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Ballet Talk for Dancers

Beautiful Arabesques and Attitude Derrière


Guest joodiff

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Victoria—specific back problems can be really tough to diagnose, even for very good orthopedists. I wish you luck. I know it must be frustrating.

 

When you speak of your back stiffening, you have to distinguish between the back muscles being tight (e.g, not being able to do a modern dance contraction as well as you used to) and the joints in your spine having some problem. My sense is that you are pretty flexible in general, and flexibility in various areas of the body is correlated, so I am guessing that your problem isn’t muscle related. It can get really complicated. A disc might be irritating a muscle or nerve. Or a little growth on the bone itself might be irritating a muscle or nerve. A little arthritis in the wrong place. Inflammation. There are tons of possibilities.

 

If I were you I’d seek a diagnosis. I’d also try anything that makes sense to you and if it works, keep with it. If it doesn’t, try something else. Backs are still pretty much a mystery even to the pros I think.

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Nadezhda, the psoas is a muscle that runs from the spine to the thigh, through the pelvis, and around the hip joint. :D

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Guest IUdancer

The other day in class, my teacher had us add this at the end of our stretch at the barre (saying that it's great for arabesque and attitude derriere):

 

stand facing away from the barre, and bring your leg up onto the barre in back of you in an attitude position (with your lower leg resting on the barre). While doing this, you are holding onto the barre in back of you with both hands. Don't forget to keep your hips square and level and your back up, and your standing leg turned out! Hope this helps. :-) It did free up the front of my hip and thigh, but I could definitely feel it in my back.

 

Lauren

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Guest Nadezhda

Lauren, I understand what you ar saying. The problem is, thought, that I can't bring my leg all the way up to barre without leting go the sqareness of my hips. I have to txist the body or let my ribcage go out of the line, so that isn't a thing to do. Are there some other basic exercises (stretches) that would allow my legs to travel up further. I have an exceptionally good back flexibility, but I think the problem with me is that I can't keep my working leg turned out when it's lifted in the air.

 

Also, I'm not sure I understand the concept of opening my working leg to the extent where my hips would still be relatively square. It's hard to describe, but the hips in my arabsques just don't look right. The teachers have given me corrections on that (mainly it was said that I should keep my leg lower and that with time I will be able to maintain line and lift it higher, but I don't think that's happening). :confused: Just work and wait? :)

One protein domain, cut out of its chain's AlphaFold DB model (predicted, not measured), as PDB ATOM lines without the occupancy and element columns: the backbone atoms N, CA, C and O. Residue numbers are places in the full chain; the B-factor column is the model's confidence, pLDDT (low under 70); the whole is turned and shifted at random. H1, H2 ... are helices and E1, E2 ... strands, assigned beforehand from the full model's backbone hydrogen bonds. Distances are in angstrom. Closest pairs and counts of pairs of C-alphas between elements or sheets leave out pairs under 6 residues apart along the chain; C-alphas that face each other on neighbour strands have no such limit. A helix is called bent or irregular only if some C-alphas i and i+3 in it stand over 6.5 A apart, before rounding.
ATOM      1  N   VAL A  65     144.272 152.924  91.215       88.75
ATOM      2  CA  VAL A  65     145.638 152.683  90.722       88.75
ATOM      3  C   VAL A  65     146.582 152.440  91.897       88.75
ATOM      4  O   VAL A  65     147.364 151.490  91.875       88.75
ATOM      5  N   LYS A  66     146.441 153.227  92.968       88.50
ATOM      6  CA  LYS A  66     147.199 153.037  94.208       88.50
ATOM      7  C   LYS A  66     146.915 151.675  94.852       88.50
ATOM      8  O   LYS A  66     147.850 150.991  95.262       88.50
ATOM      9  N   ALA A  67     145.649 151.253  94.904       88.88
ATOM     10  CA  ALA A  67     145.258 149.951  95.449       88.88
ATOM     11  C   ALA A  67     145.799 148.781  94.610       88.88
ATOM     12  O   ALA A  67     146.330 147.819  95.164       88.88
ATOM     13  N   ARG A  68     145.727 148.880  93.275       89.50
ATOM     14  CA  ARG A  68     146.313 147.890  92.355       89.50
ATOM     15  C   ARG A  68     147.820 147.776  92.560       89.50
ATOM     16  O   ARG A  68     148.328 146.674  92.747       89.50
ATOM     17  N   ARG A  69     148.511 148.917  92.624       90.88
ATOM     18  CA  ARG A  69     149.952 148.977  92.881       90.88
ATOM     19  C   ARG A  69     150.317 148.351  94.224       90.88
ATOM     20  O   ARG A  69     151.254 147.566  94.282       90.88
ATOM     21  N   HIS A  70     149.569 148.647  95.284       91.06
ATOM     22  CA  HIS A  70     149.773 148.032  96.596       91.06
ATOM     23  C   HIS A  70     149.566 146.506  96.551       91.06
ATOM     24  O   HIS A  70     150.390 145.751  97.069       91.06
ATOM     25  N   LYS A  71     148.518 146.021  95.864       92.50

Thanks for your replies in advance.

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Nadezhda, it is really not possible to get the leg up in the back to a respectable height, in a fully rotated postion, without opening the hip. If you are trying to keep the hips square, it won't happen. The shoulders stay square, and the rib cage, but if you want 90º turned out, then you will have to open the hip. As to the stretch that Lauren is describing for attitude, it's okay if the barre is not too high, but that one is very difficult if you have a high barre and not a lot of natural flexibility.

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Guest Nadezhda

OK, Ms. Leight I understand what you're saying. :)

 

Another thing: if I don't have my back leg completly behind my body, but a little more to the side (as if you did a back tendu and kept fingers in the same line in which they were in the first position) I can maintain a very nice turn out and get the leg to up to 90°. However, I know that I should keep my working leg all the way back. Why does that happen? If I continued doing arabesques in such a position, and when my turn out gets better move the leg more and more towards the nice back tendu, would that be all right?

 

 

Also, what do you think of doing grand battements to the back that go up to more than 90°? I don't find it sensible, but I'd like a second opinion.

 

Thanks again. :)

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Sorry, Nadezhda, even slightly out to the side is not a good idea, as then it is really not a true arabesque. If you do it that way it will be harder to change it later. You need to start with the tendu to the back, find the right place AND the best rotation that you can, and lift it from there keeping it in line. Arabesque is about LINE, and when the leg is out to the side it destroys the line of the body.

 

There is nothing wrong with grand battement derrière above 90º, as long as it is correctly placed and rotated ;) If you have to displace the body, like drop the lower back, to do it, then no, not good.

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Guest IUdancer

Nadezhda,

 

Maybe to work on keeping your leg turned out in arabesque you could do the following:

 

1 - tendu back

2 - lift to 45 degrees or lower (really feel like it's going out, not up)

3 - turn working leg in (control the movement carefully)

4 - turn it back out, really feeling it in your hip

5 - lower leg back to tendu derriere

6 - close to first position

7&8 - demi plie

 

In fact, this would be great to do en croix, just to make sure you are turning out that working leg to the front and side, as well! I know I love this exercise because I can really feel the turnout happening in my hip. :-) I hope this is useful!

 

Lauren

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